New auditing technologies are also being utilized, such as the SGS QiiQ Application – a remote audit and inspection application that uses the site’s Wi-Fi and operates in real time to gather video evidence of compliance to critical audit controls/clauses and observe product attributes. If the standard requires the submission of samples (product or water) to laboratories, certified facilities may use the same QiiQ application for demonstrating proper sampling practices.

Pandemic or not, we recommend that certified facilities always utilize courier services with cold-chain controls to preserve sample integrity during transportation from facility to laboratory in the event of disruption.

The measures introduced by each program will remain in place until the third quarter of the year. As the pandemic develops, and the advice from the WHO changes, it is important for all stakeholders to closely monitor the situation, adapting their responses by introducing new risk assessment criteria and contingency plans.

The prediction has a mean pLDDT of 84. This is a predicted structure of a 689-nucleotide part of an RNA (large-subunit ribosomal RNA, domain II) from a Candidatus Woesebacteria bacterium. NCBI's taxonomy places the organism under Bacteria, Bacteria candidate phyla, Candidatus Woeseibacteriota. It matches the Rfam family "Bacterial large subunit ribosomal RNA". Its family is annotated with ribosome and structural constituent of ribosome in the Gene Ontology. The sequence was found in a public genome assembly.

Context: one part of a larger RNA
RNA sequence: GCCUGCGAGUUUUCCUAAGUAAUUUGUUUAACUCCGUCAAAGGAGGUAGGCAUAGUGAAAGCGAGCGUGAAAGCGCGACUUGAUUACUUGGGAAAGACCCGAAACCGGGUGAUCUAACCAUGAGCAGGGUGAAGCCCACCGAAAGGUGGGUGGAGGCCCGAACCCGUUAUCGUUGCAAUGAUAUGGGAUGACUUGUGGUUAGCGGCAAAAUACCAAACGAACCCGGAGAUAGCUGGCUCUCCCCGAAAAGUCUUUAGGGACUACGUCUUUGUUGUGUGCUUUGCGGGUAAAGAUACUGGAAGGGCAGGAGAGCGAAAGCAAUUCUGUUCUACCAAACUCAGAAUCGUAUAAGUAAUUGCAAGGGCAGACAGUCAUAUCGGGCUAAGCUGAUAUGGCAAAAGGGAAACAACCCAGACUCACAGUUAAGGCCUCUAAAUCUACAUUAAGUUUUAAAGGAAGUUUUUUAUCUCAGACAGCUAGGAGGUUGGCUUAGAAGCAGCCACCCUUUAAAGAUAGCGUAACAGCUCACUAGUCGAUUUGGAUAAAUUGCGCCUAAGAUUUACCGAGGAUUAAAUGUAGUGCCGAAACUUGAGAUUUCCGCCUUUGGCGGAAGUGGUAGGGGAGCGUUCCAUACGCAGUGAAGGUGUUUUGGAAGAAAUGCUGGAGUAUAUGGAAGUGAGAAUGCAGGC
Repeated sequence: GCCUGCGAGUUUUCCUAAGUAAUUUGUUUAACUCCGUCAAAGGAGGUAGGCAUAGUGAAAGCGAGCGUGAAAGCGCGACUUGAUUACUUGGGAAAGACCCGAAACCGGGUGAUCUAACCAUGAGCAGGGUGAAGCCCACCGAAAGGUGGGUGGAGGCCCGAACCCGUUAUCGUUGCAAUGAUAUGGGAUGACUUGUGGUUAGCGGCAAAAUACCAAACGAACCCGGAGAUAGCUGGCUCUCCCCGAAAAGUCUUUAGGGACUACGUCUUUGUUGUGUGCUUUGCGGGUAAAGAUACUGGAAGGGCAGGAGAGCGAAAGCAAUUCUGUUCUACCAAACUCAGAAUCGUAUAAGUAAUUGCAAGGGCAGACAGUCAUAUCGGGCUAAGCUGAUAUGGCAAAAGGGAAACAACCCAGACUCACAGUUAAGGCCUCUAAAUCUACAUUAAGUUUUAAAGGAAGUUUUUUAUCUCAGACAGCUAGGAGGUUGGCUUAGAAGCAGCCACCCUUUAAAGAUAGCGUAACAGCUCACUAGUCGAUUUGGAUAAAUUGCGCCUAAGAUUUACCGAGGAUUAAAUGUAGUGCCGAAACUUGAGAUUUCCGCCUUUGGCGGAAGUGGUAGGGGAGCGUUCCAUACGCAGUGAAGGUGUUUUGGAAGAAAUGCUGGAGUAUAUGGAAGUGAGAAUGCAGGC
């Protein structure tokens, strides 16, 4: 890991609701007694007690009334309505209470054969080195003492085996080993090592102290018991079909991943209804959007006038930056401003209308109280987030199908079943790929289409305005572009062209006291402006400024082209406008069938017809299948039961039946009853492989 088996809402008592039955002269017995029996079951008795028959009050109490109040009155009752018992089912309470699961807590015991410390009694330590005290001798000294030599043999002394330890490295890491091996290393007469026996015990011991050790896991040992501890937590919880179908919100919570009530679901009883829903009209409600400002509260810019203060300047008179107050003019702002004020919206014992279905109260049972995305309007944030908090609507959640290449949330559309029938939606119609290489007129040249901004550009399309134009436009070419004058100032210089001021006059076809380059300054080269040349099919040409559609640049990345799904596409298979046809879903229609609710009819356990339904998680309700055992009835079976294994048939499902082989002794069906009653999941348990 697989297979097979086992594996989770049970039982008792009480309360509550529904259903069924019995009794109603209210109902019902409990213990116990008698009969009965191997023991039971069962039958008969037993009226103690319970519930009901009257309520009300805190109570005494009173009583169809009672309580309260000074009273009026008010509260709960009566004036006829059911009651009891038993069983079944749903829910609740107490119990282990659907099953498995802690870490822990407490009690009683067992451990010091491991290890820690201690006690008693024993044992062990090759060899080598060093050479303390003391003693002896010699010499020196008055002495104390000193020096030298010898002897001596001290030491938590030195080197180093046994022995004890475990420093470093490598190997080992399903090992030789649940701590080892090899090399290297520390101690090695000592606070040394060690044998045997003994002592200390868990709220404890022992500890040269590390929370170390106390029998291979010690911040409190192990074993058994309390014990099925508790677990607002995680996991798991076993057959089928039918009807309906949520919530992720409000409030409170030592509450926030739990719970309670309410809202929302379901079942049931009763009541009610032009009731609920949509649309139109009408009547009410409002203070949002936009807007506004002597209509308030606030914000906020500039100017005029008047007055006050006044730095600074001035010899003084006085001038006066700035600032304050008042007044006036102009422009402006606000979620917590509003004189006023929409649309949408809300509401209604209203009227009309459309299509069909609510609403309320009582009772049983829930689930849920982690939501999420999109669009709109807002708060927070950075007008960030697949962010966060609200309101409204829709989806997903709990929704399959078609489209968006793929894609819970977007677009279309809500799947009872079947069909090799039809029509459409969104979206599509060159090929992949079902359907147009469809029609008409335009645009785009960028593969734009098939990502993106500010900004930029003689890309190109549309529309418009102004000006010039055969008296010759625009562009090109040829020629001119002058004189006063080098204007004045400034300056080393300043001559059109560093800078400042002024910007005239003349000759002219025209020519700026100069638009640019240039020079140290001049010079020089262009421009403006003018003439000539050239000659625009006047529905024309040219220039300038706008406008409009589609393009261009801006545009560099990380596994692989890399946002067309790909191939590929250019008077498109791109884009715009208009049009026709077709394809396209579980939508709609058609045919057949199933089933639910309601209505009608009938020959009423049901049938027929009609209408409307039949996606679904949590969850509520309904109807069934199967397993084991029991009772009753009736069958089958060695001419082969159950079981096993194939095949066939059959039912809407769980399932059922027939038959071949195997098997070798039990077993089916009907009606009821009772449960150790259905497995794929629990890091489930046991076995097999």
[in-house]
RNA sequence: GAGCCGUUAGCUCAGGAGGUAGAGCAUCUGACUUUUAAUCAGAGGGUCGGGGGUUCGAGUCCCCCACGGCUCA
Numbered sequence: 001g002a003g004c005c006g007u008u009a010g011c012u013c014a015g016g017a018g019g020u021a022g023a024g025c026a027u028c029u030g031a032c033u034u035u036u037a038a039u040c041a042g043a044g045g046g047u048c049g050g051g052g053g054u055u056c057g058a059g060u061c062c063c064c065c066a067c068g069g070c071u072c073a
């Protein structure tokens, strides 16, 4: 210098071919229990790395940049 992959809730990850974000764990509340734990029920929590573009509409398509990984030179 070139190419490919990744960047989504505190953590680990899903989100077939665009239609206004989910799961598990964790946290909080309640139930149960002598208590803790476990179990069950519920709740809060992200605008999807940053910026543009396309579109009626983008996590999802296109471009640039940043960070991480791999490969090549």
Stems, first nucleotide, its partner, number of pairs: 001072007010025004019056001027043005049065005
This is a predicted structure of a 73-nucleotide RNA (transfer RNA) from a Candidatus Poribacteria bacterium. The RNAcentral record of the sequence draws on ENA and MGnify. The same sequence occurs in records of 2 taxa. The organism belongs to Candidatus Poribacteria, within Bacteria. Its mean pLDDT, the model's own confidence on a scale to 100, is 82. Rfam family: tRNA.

Consumer demand for farmed seafood that can demonstrate its safety and sustainability has not diminished during the pandemic. To ensure supply chains remain effective, the industry has responded with close cooperation between farmers, factories, and retailers, and the quality control, inspection, and testing sector. This close cooperation has allowed the major seafood production regions such as Asia to function efficiently, despite the restrictions enforced during lockdown.

When the pandemic is over, there will be things we can learn. For example, in the future, how much of the certification and auditing process can continue to be conducted off-site? Can some applications continue to provide the same level of assurance for lower risk audit criteria? How can technology, such as video, be used to improve current practices without infringing on an individual’s privacy?

Without doubt, the pandemic will bring about changes in the way we regard global supply chains and the assurances needed to bring safe and sustainable products to market. It should be hoped the close cooperation we have seen during lockdown will continue to be one of the changes.

Resilience in the Seafood Supply Chain